Chris Peplinski

Chris Peplinski

[Editor’s Note:  This is a guest post from Chris Peplinski, who runs a Facebook page on Building Your Credit Score. We have no financial relationship.]

I’ve been teaching and writing about credit scores for many years.  Having a credit score is a constant part of our lives.  You can either shun it and never use credit or you can embrace it, know the facts that make up a credit score, and use your score to your advantage.

Young adults usually begin their lives with poor credit scores, either by making mistakes or not having any credit.  This makes it very difficult to begin to build their credit scores.  So what can young adults do to ensure a better chance of having a good credit score early in life?  Put your children on your credit card accounts!

How It Works

This strategy to start your children’s credit score at a young age is extremely beneficial.  They will be able to apply for credit cards, loans, and mortgages without a co-signer.  They will also be able to secure the best rates for car insurance, have success renting their first apartment, and if a job needs a good credit history, they will have it.

“Put my child on my credit card account?  That’s nuts!”  I’ve heard this many times, but as long as you are diligent with not letting your child use the card and you keep your accounts in good standing, your child will reap the benefits when they graduate high school.

So what do you do?  Call your credit card companies and tell them you would like to add your child to your account as an authorized user. They will ask for your child’s name, date of birth, and social security number.  Then instantly, they will be added to your accounts.  You may request a card with their name or none at all.  As soon as your first statement after the child is added to the account is reported to the credit bureaus, your child will have a credit file and get a score.  The younger you start this process, the higher their score can become with age.  [It is possible for a child to have a credit history older than they are if you put a teenager onto a card you’ve had for a couple of decades.-ed]

Consider Freezing The Child’s Credit

Once a credit report has been made with the three credit bureaus, (Experian, Equifax, and TransUnion) the best line of defense to assure your children will NEVER have to deal with identity theft or fraud while growing up is to put a credit freeze on all three of their credit files.  This only costs $9-$30 in total, depending on what state you live in.

This whole process is quick and easy.  Then, as long as you make all your payments on time and keep your balances as close to zero as you can, your children may graduate with a credit score of 800 or better!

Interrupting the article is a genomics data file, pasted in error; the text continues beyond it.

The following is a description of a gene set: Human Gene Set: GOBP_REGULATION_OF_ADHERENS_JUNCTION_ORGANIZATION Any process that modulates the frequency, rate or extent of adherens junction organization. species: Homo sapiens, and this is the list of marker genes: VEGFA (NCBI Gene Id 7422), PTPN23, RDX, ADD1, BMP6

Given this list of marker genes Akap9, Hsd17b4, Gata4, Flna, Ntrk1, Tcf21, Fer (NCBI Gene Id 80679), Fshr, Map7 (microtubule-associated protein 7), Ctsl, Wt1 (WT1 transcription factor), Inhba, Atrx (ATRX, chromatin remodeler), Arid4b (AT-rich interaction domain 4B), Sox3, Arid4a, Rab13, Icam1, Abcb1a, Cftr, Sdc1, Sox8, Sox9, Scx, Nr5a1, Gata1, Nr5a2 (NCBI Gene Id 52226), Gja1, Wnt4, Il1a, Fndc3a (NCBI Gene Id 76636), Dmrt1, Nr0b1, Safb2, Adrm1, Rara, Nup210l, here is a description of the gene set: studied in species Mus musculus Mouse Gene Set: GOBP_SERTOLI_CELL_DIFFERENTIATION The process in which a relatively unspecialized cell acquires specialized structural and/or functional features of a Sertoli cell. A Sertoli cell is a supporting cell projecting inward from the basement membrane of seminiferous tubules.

Reasons Not To Add A Child To Your Account

Insuring-Income-250x250-bannerNow there are some reasons NOT to do this credit score building action for your little one.  If you don’t have any credit cards, or only use a debit card, this will not work for you.  Debit cards are linked to your bank account and are not reported to the credit bureaus.

Another reason you wouldn’t want to add your child is if you carry large balances on your credit cards.  If you do, it will keep your child’s credit score low and not help out in the long run.  The amounts owed on your credit cards make up 30% of your credit score.

Finally, if you have missed payments in the past or are the type of person who knows they may miss payments in the future, don’t add your child to your accounts [and cut up your credit cards, close your accounts, and start using the envelope system for your budgeting.- ed]  Payment history makes up 35% of your credit score and your child’s newly formed credit score can be destroyed, taking years to recover.

This strategy to start your children’s credit score at a young age is extremely beneficial.  They will be able to apply for credit cards, loans, and mortgages without a co-signer.  They will also be able to secure the best rates for car insurance, have success renting their first apartment, and if a job needs a good credit history, they will have it.

Good luck setting your children up to thrive with their credit scores and all the perks that come with it.  This is just another step in a list of many to steer your children toward future success!

What do you think?  Have you tried to this trick to build an instantaneous credit history and get a credit score for your child?  Did you tell them you had added them to your account(s)?  Comment below!